Talks on a proposed $10 billion development of a port at Bagamoyo have stalled. According to Tanzania Ports Authority (TPA) director gen­eral Deusdedit Kakoko, this is because investors’ conditions were likely to deny Tanzania maximum benefit from the project. “The conditions include investors’ demand that they be allowed to set charges for cargo passing through the port. They also want tax exemption on various goods in addition to being compensated for any losses incurred during implementation of the project,” he told The Citizen newspaper in early May.

An initial agreement on the project was signed in 2013 during a cer­emony witnessed by President Jakaya Kikwete and Chinese President Xi Jinping. The project was to have been executed by China and Oman’s State General Reserve Fund (SGRF).

In November 2017, SGRF announced that the project would entail the construction in phases of a maritime port built to international stand­ards. The first phase was planned to include the construction of four berths, two of which were to have been set aside for containers, one for multiple uses and another for support services. However, these plans now seem to be in doubt.

According to Mr Kakoko, it was odd that the developers sought tax exemptions on the grounds there was insufficient cargo in the country. “If the country has insufficient cargo, why do they seriously consider Tanzania for investment in railways and ports? The condition requiring the government to compensate the companies in case of losses is the worst. Who knows that they will incur losses? This demand can render the country bankrupt,” he said.

According to him, the doors for discussions were still wide open, noting that the interests of Tanzania will have to take priority. “We are waiting for them. We will be ready for equal participation provided they relax their conditions. They should just bring in the money and be ready to share it with the country, but they should forget about getting 100 per cent preferential treatment,” said Mr Kakoko.

A month later, the stakes were raised further when President Magufuli weighed in on a related matter. The President expressed his strong opposition to the proposed Bagamoyo Special Economic Zone, a 3,000-hectare port and industrial city north of Dar es Salaam.

According to the President, allowing the Bagamoyo initiative to pro­gress would halt expansion of other ports including Tanga and Mtwara, and would entail long tax breaks for investors in the special economic zone. The government has also argued that it would also lose some sovereignty in the management of the project.

The President suggested corruption may have been involved in the government’s payment of billions of shillings as compensation for local residents to create room. “This project has very difficult conditions. They are exploitative and awkward. We can’t allow it,’’ said President Magufuli.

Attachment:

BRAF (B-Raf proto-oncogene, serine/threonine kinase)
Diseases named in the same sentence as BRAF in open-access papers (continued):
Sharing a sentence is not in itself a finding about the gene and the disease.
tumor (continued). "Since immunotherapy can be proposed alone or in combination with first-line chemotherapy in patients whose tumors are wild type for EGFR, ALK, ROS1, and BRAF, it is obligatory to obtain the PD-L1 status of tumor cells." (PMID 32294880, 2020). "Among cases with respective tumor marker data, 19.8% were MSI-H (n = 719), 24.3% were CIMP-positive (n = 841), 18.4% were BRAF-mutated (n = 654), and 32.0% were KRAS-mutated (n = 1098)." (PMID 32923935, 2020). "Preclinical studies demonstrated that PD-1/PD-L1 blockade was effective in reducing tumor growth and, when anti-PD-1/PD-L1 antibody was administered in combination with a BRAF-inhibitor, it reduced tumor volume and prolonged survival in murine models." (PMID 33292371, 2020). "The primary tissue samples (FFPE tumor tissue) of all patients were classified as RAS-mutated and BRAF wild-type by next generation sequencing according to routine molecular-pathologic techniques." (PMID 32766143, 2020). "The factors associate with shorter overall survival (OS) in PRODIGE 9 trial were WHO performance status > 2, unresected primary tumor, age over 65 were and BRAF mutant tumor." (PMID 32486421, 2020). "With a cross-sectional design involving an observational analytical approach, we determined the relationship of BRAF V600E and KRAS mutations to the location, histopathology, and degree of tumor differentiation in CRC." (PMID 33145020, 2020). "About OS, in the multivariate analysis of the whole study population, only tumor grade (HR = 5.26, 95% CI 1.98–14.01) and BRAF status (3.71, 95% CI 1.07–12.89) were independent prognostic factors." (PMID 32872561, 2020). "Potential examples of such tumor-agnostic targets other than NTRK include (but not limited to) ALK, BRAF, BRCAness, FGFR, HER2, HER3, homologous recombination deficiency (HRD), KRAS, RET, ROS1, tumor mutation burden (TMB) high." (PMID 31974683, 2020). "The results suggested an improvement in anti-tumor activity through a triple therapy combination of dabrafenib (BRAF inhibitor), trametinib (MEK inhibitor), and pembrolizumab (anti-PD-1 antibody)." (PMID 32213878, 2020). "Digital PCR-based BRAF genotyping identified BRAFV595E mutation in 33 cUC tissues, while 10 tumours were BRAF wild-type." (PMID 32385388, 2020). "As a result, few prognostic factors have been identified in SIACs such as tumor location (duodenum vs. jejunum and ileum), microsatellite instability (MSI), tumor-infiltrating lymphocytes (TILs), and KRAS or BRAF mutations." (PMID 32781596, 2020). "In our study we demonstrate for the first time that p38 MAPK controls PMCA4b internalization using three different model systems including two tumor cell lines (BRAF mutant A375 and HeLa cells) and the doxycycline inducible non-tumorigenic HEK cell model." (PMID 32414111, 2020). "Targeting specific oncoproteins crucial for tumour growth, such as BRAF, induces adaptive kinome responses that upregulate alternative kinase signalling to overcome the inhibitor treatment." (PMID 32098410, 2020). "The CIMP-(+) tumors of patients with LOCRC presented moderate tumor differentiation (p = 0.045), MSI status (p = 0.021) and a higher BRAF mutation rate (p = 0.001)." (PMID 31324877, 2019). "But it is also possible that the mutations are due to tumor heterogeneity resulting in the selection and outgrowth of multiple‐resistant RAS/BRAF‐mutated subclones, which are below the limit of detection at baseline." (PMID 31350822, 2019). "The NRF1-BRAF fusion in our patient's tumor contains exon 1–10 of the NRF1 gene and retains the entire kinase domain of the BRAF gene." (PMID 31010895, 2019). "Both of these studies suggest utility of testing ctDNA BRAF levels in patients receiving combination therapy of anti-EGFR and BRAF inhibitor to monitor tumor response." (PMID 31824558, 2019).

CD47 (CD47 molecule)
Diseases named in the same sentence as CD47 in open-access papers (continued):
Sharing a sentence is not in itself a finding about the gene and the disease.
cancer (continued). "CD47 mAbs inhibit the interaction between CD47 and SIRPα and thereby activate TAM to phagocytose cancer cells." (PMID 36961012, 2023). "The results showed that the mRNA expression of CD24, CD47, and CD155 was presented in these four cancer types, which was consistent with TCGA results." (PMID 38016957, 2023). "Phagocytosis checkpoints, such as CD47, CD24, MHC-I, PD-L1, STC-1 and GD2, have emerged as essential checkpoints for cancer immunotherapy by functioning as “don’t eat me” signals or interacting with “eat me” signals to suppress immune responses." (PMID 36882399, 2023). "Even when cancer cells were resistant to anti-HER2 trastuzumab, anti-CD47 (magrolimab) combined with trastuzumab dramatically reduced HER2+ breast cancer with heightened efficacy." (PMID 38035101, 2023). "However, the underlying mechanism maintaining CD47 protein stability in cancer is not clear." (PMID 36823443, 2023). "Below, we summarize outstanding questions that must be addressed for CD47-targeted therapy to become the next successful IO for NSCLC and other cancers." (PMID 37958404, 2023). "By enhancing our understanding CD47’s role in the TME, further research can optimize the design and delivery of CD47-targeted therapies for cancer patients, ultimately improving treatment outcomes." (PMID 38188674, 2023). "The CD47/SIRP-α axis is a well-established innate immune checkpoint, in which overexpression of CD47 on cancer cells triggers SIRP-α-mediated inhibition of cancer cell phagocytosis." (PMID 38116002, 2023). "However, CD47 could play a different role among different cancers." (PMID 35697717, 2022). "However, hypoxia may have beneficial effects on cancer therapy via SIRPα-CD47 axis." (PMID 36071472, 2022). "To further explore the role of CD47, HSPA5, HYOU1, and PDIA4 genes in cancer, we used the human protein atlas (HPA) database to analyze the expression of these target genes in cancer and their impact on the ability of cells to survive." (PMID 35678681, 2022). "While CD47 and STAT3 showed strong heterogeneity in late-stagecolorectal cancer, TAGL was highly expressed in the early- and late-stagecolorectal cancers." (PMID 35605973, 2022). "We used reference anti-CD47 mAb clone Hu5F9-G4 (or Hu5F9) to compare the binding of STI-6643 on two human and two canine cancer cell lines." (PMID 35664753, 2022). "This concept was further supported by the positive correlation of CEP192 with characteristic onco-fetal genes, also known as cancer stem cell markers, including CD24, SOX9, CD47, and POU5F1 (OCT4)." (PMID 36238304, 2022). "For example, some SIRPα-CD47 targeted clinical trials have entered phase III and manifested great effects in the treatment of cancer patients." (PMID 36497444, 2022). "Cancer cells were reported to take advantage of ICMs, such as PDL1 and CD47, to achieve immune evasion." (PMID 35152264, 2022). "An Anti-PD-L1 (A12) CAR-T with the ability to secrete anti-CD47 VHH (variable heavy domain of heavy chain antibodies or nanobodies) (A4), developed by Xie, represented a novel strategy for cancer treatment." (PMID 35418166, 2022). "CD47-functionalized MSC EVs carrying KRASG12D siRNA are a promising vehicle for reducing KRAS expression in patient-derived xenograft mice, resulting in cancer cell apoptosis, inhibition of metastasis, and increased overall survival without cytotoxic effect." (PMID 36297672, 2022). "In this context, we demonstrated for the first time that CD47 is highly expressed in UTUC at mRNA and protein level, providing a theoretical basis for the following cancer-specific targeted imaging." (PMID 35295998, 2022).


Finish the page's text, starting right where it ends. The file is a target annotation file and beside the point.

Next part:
China is in the process of establishing transport and trade infrastructure across Africa, Asia and Europe under the ambitious ‘Belt and Road Initiative’. The Bagamoyo investment was an important part of this global strategy to strengthen the country’s trade and other interests, drawing on the ancient Silk Road trading route.

Opposition leader Zitto Kabwe said President Magufuli was opposed to the project from the beginning. “The conditions he is saying is just diversionary,” said Mr Kabwe, adding that the project would put Tanzania in the world maritime map.

The Speaker of Parliament, Job Ndugai who has publicly expressed sup­port for the Bagamoyo project and challenged the government to roll it out, yesterday backtracked. “We didn’t have information about the stringent conditions that were attached to the project, as was explained by the President,” he said.

Horrific petrol tanker explosion in Morogoro
More than 80 people have been confirmed dead and 50 others serious injured after a fuel tanker exploded into flames at Msamvu in Morogoro town on August 10. Many of the dead were reportedly motor cyclists who were at the scene collecting the spilled fuel and food vendors who conduct their business along the Dar-Morogoro Highway.

The accident occurred about 200 metres from the Msamvu Bus Station in Morogoro town. “The lorry overturned and spilled fuel over 100 metres along the road,’’ said Morogoro Regional Commissioner, Dr Steven Kebwe.
President John Magufuli said he received the news with deep shock. “I have been saddened to learn such a big number of Tanzanians who lost their lives due to the accident. I am extending my condolences to the families of those, who lost their beloved ones and I wish a speedy recov­ery for those, who were injured in the accident,” he said in a statement.